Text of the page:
Nonlocal light-mediated interactions between cold atoms coupled to the mode of an optical cavity present unique prospects for simulating the quantum dynamics of strongly-interacting many-body systems. In a recent publication, we introduced a tunable, nonlocal sparse spin network that can be engineered in near-term single-mode cavity QED platforms.1 In this companion paper, we study this spin network in detail and pedagogically review its basic dynamical properties, providing theoretical details and calculations that expand on the statements made in our original publication. We show that the network exhibits two distinct notions of emergent geometry - linear and treelike - that can be accessed using a single tunable parameter. In either of these two extreme limits, we find a succinct description of the resulting dynamics in terms of two distinct metrics on the network, encoding a notion of either linear or treelike distance between spins. We also show that the network can be mapped in these two extreme limits onto exactly solvable models: a linear Heisenberg spin chain in one limit, and a Dyson hierarchical model in the other. These observations highlight the essential role played by the geometry of the interaction structure in determining a system's dynamics, and raise prospects for novel studies of nonlocal and highly chaotic quantum dynamics in near-term experiments.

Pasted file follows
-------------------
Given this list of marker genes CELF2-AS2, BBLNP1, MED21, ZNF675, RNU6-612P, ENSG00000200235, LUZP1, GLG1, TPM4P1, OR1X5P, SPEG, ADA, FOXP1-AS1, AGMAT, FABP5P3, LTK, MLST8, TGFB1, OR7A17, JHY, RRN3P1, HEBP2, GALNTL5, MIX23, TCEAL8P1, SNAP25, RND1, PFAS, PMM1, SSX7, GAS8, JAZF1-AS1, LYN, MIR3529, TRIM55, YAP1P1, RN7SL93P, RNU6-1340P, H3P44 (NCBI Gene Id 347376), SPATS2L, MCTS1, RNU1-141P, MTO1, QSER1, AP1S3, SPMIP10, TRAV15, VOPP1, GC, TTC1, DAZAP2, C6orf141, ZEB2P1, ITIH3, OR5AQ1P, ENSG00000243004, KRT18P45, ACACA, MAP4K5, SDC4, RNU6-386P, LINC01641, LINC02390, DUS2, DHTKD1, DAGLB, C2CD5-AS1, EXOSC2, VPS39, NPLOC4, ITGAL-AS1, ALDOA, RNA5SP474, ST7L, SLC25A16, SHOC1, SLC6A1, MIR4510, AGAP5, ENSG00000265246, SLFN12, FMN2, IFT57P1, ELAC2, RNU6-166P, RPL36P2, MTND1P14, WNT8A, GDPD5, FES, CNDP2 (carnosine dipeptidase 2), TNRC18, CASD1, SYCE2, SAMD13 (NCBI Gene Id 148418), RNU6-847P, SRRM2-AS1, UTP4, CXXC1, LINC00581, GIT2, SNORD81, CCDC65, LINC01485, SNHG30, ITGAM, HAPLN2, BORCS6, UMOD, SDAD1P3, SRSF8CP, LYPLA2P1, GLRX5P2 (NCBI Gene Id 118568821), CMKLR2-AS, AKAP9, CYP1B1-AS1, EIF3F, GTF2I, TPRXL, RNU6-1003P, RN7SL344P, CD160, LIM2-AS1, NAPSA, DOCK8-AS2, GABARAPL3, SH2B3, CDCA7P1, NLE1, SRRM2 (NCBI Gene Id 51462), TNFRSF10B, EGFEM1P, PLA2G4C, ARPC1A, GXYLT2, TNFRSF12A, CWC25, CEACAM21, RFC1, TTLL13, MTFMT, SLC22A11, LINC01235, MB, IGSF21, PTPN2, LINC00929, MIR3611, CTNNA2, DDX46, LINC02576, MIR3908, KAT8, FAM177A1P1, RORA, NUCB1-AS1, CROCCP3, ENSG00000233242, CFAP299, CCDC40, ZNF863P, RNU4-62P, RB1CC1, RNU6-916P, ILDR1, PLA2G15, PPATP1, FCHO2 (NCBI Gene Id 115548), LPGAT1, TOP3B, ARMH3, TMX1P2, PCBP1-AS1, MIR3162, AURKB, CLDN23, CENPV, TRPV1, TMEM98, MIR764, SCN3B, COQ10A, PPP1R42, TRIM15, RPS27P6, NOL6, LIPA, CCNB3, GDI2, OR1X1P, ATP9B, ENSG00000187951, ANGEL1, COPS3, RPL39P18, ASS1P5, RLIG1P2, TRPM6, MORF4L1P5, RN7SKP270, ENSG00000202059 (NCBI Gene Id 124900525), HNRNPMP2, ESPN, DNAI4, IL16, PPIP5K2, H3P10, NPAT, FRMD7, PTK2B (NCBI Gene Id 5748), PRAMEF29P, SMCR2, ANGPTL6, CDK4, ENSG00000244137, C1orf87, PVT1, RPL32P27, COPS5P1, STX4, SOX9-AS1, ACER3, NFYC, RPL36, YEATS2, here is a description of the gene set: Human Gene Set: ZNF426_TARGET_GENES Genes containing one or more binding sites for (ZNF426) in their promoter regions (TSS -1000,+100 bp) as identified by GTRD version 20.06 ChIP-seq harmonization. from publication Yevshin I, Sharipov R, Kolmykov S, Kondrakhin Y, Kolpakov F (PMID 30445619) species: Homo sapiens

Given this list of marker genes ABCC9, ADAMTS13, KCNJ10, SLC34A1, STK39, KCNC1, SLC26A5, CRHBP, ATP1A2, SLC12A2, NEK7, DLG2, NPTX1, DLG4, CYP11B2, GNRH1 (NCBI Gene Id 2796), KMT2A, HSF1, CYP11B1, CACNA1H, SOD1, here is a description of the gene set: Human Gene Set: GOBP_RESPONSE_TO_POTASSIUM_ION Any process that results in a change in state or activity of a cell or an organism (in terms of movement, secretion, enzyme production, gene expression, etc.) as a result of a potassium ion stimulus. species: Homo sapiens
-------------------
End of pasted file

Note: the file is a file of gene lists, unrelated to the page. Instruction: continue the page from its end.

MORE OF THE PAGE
We analyze the dynamics of spin-mixing interactions generated by coupling spin-1 atoms to the mode of a high-finesse optical cavity. We show that the dynamics can be understood in terms of generators of the noncompact Lie group SU(1, 1) and introduce a set of SU(1, 1) coherent states which are preserved under Hamiltonian evolution. In terms of these coherent states the resulting dynamics may be interpreted as classical motion on the unit disk. We explicitly compute the trajectories of this classical motion and show that the motion is equivalent to spin-nematic squeezing in the atomic ensemble. Non-uniform coupling between the atomic ensemble and the cavity mode leads to departures from this simple behavior; we introduce a toy model that captures this non-uniformity and solve it exactly.
Proc. SPIE. 10118, Advances in Photonics of Quantum Computing, Memory, and Communication X
KEYWORDS: Signal to noise ratio, Metrology, Chemical species, Spectroscopy, Particles, Interference (communication), Optical resonators, Signal detection, Tolerancing, Entangled states, Quantum information
Detection noise poses a challenge for achieving Heisenberg-limited phase estimation. We discuss a "twisting echo" protocol1 that addresses this problem by using interactions to amplify a spectroscopic signal. The echo protocol enables phase sensitivity near the Heisenberg limit while permitting detection noise on the order of the quantum noise of an unentangled state. For comparison with conventional schemes requiring direct detection of entangled states, we calculate the dependence of metrological gain on detection noise in Ramsey spectroscopy with squeezed, twin Fock, and GHZ states. The twisting echo outperforms all of these alternatives if the detection uncertainty is at or above the single-atom level.